Treating Young Children of Diverse families in stereotypical ways

Treating Young Children of Diverse families in stereotypical ways

There are diverse strategies that the teacher will employ in order to ensure that her classroom is welcoming to these children and their families. First, the teacher should the employ positive behavioral supportive (PBS) strategy. The PBS strategy is crucial because it helps in eliminating challenging behavior in the six-year-old girl. This strategy focuses on issues such as lack of skills and inappropriate behaviors. It teaches more on appropriate behaviors and provides contextual support that is significant for successful results. This strategy will help the girl to develop a positive attitude that will make her to adapt to the situation.

Secondly, the teacher should employ effective student socialization strategies (Bronfenbrenner, 1974). This is crucial because it will help both seven-year-old boy and the six-year-old girl feel welcome in the classroom especially when they interact with other children rather than being isolated. The teacher will educate them on the importance of social skills. She will identify poor social skills and educate these children on the ways of improving effective social skills. She will carry out programs and train the children on those skills that will promote good relationships with others in school. Social skills are vital because they will enable these two children to become interactive with other children in the classroom.

Parental orientation is also crucial because it will act as one of the strategies through which the teacher and the parents of the seven-year-old boy will meet and discuss matters concerning the welfare of the child. Tracy and Ainsworth (1981) comment that teachers need to work together with parents in order to help the children achieve their goals. Thus, a teacher should involve the parents of the child in school activities and make sure they are aware of what their children are doing at school. She should be on the parents and send the child home with a note demanding she reports to school accompanied by the parents. The teacher should make follow ups of the boy’s parents and know exactly if he has parents and the reason for them not responding to the parental invitation to school.

A number of strategies would help these two children to feel like real members of the class. First, the teacher should help the child to deal with his or her feelings about the issues they are facing by advising them. This will help the children to cope with the situation. It is sometimes difficult for a teacher to predict the way a child will react upon hearing about his or situation but it is better to make them aware of it. Thus, teachers should make an effort to help the child deal with his or her problems for better and smooth learning environment. The teacher should also help the child deal with the normal life as possible (Gauvain and Cole, 2000). She should not fear to share with the children the problems they are facing. Thus, it is vital for a teacher to create friendship with these children and discipline any child who may prejudice them. This will help the children feel appreciated and that they are part of the learning community thus making their learning environment conducive.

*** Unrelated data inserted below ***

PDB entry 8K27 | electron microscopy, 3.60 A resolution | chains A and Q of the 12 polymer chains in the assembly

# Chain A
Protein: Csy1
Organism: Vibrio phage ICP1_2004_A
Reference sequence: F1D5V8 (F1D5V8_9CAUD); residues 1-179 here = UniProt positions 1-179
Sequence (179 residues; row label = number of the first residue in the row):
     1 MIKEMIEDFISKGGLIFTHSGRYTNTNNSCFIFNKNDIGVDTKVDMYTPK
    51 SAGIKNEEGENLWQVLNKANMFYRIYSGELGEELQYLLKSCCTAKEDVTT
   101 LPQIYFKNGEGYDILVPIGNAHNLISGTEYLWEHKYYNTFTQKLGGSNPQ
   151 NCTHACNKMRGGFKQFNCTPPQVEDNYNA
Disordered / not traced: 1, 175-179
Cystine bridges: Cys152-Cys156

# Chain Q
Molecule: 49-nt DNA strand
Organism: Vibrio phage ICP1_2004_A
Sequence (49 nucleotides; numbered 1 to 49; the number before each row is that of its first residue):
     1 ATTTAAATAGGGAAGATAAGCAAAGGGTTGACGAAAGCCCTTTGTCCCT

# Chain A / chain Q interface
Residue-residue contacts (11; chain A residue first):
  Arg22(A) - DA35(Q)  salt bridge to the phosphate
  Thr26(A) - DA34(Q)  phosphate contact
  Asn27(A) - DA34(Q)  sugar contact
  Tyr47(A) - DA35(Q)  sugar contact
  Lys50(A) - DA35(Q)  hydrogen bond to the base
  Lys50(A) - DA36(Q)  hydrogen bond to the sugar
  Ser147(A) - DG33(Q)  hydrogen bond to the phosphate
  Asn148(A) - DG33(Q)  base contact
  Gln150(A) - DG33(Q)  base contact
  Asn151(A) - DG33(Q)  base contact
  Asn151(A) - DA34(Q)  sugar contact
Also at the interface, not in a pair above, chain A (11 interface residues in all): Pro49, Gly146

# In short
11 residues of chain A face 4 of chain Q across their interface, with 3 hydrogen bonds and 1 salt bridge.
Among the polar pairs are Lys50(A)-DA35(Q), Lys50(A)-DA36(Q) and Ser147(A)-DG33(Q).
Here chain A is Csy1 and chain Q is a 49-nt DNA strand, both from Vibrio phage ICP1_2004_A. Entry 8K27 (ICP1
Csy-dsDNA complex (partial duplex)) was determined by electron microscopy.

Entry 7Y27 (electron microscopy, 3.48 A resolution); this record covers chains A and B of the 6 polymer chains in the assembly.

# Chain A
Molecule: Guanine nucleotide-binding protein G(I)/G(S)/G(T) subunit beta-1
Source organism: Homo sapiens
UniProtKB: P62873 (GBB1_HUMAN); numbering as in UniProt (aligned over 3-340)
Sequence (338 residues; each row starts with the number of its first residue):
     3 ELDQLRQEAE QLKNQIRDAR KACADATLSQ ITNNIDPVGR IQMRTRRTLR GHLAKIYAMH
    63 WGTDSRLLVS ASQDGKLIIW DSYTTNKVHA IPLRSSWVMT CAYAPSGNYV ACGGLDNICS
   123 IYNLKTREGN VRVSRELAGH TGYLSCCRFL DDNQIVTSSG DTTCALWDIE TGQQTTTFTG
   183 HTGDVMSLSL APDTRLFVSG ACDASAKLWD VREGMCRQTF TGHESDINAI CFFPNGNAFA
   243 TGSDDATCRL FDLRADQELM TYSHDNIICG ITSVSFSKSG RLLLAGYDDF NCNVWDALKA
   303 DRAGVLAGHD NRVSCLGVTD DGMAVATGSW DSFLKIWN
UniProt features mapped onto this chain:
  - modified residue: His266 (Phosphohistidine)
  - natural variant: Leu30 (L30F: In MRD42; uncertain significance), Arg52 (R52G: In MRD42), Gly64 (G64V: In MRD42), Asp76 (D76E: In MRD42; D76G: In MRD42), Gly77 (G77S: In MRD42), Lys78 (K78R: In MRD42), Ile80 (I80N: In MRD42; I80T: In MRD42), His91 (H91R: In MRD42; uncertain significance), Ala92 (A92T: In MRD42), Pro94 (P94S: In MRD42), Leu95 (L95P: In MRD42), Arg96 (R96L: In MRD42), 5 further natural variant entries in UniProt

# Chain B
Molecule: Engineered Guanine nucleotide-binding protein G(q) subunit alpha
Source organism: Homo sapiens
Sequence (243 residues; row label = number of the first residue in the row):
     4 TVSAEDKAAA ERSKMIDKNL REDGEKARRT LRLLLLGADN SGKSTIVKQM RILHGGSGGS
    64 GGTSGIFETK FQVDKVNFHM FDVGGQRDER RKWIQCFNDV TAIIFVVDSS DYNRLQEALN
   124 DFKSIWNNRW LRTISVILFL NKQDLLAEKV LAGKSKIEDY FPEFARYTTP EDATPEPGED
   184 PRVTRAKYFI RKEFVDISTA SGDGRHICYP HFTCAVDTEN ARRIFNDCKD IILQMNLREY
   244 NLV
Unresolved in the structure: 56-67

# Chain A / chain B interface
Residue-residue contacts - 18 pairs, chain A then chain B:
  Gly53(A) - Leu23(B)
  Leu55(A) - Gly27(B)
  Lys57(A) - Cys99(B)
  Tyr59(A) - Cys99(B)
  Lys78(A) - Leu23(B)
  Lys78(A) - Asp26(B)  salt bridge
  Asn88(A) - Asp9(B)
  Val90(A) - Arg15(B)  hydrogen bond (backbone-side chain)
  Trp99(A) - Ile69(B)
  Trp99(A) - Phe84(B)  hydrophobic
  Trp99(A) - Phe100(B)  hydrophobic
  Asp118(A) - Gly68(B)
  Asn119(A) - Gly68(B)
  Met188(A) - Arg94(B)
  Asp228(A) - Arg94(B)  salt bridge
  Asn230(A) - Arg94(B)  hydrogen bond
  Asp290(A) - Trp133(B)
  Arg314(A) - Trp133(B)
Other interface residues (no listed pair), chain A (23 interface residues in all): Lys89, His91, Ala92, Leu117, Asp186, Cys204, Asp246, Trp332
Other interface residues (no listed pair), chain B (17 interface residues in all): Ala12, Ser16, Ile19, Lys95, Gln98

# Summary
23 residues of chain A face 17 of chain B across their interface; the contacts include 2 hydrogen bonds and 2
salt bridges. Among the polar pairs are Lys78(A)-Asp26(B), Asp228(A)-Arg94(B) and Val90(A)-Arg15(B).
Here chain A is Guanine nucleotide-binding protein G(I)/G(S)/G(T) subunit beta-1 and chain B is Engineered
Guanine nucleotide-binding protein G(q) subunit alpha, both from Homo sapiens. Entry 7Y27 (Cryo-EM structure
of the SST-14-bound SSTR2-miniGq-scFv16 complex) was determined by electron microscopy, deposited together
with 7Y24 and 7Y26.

The teacher should also let other children help them and prepare the two for reactions from others. Although, this is difficult, it sometimes helps the children not to be affected too much. Preparing them to be ready for any reactions from others and encouraging other children to help them is vital. This is because it will make the children feel like real class members. She should look for role models that can work closely with the children. Many children brought up in single families or whose parents are usually absent feel different and isolated from others (Crittenden and Claussen, 2000).Thus, the teacher should develop a plan to help the children by sharing with them and encouraging them to cope up with the situation.

References

Bronfenbrenner, U. (March 01, 1974). Developmental Research, Public Policy, and the Ecology of Childhood. Child Development, 45, 1, 1-5.

Crittenden, P. M. K., & Claussen, A. H. (2000). The organization of attachment relationships: Maturation, culture, and context. Cambridge: Cambridge University Press.

Gauvain, M., & Cole, M. (2000). Readings on the development of children. New York, NY: Worth Publishers.

Tracy, R. L., & Ainsworth, M. D. S. (December 01, 1981). Maternal Affectionate Behavior and Infant-Mother Attachment Patterns. Child Development, 52, 4, 1341-43.

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